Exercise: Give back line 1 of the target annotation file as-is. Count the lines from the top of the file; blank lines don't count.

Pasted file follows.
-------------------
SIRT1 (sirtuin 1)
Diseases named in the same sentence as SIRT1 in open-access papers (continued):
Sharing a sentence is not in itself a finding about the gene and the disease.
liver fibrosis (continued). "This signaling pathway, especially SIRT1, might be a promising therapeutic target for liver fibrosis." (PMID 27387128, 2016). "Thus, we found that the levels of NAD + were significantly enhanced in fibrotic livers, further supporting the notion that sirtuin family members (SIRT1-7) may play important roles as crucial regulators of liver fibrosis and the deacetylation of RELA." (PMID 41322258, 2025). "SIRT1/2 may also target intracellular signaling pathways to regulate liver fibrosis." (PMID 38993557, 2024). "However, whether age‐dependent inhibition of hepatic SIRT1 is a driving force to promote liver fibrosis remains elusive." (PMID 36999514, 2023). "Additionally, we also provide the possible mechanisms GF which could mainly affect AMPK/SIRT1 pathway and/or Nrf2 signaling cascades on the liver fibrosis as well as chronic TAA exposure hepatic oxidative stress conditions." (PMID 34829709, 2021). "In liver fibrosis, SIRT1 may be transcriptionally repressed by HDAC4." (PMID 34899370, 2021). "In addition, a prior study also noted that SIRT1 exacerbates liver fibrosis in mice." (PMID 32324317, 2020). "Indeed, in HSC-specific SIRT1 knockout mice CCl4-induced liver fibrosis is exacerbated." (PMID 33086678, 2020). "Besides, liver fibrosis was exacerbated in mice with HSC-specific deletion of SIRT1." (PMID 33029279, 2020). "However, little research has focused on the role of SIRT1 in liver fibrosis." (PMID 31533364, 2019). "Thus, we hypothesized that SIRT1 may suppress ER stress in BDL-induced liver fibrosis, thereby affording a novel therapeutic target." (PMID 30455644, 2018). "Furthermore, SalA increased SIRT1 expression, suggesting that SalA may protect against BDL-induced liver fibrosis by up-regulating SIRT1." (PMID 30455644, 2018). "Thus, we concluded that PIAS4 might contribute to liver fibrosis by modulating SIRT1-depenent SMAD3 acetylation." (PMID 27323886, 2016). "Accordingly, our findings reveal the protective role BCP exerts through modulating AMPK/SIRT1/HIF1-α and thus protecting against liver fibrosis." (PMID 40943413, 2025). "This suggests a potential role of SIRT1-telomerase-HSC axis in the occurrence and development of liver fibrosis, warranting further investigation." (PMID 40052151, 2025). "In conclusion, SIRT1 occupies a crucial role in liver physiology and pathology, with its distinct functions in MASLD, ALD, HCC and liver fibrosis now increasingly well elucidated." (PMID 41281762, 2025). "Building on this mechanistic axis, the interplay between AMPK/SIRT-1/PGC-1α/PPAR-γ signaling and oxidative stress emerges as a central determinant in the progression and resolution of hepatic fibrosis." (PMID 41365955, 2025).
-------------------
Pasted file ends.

SIRT1 (sirtuin 1)